- The Washington Times - Sunday, September 23, 2007

WINSTON-SALEM, N.C. — Wake Forest cornerback Alphonso Smith found himself stuck covering two Maryland receivers in the end zone late in the third quarter.

Remaining between the two turned out to be the perfect position for both him and the Demon Deacons — and the beginning of a monumental collapse for the Terrapins.

Smith set a school record with a 100-yard interception return for a touchdown with 1:10 left in the third quarter, a play that ignited a rally from a three-touchdown deficit to lift Wake Forest to a stunning 31-24 victory yesterday.

The Terrapins (2-2, 0-1 ACC) were just yards away from all but finishing off the defending conference champion Demon Deacons (2-2, 1-1). After wide receiver Darrius Heyward-Bey’s 54-yard reverse, Maryland had three chances to punch it in from the 3.

Tailback Lance Ball was stuffed, and a pass to tight end Dan Gronkowski fell incomplete.

Then Maryland coach Ralph Friedgen called one of his team’s two-point plays, and Jordan Steffy looked into the end zone for Ball. Smith was stuck between two receivers when safety Aaron Mason lined up in the wrong spot, and opted to sit back and wait.

It was wise. Steffy zipped it to Ball, and Smith stepped in front and turned a potential 31-3 Maryland lead into a 24-10 game.

“It was a dumb decision,” Steffy said. “I should have never thrown it to the flat. That’s all there is to it. They were man-to-man. The flat came open for a second but [Smith] is a good player. He jumped it.”

He also handled the return with aplomb, darting down Wake’s sideline with only two Terps to contend with. Steffy had an angle but was turned around and blocked, and receiver Danny Oquendo finally cut him off near the Maryland 5. But Smith juked Oquendo, then finished off the return to bring the Deacons within two scores.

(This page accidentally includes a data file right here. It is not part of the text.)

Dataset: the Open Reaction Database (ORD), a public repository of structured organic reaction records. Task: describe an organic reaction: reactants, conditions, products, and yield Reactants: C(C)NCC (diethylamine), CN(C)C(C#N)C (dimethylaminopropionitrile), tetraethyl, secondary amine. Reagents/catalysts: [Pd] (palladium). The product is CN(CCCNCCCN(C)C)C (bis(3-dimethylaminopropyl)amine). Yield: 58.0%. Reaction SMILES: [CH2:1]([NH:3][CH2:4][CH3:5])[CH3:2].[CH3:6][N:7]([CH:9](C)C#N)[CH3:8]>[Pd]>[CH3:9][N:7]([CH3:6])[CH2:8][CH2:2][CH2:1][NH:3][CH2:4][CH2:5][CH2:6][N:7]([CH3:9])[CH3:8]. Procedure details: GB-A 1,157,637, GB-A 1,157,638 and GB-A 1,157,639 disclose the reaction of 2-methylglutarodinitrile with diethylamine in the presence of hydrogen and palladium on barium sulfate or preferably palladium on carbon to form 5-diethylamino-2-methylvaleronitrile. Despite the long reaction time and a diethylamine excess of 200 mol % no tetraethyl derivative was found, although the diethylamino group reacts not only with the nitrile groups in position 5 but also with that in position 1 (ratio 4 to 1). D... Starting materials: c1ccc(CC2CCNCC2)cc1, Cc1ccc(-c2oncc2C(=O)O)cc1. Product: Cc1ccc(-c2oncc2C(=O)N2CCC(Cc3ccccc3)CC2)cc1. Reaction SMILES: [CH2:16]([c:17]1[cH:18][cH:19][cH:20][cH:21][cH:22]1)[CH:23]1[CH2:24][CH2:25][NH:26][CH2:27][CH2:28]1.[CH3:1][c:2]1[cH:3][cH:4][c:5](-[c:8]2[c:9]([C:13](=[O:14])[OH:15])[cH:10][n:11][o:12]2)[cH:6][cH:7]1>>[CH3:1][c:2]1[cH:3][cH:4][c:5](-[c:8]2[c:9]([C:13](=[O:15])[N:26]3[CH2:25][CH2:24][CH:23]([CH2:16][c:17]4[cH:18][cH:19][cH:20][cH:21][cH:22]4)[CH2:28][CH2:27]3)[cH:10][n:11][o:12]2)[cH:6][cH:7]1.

“I could tell they were confused,” Friedgen said. “They were moving all around. They weren’t set, the clock was running down. I think Jordan saw a guy open and a guy buzzed out and made a play.”

Maryland is all-too-familiar with a game-changing — and potentially season-changing — turnover. Ask any of the holdovers from last year’s 9-4 season, and chances are they will mention the recovery of a muffed punt at Virginia as the moment that ignited a five-game winning streak and a charge to the Champs Sports Bowl.

The Terps’ task will be to ensure this play doesn’t have the reverse effect. Even if Steffy’s pass went incomplete, Maryland would have lined up Obi Egekeze for a 20-yard field goal on the next play. That kick, if converted, would have put the Terps up 24 with a little more than a quarter left.

Instead, the Demon Deacons capped two long drives with touchdowns in the fourth quarter, then dominated overtime to secure a game that seemed safely in the Terps’ control before goal-line interception.

“Definitely, but after the interception return for a touchdown, you kind of feel the momentum switching,” tailback Keon Lattimore said. “They score again after that and then again, and it’s kind of like ‘Oh man, we’re in for a long day.’ ”

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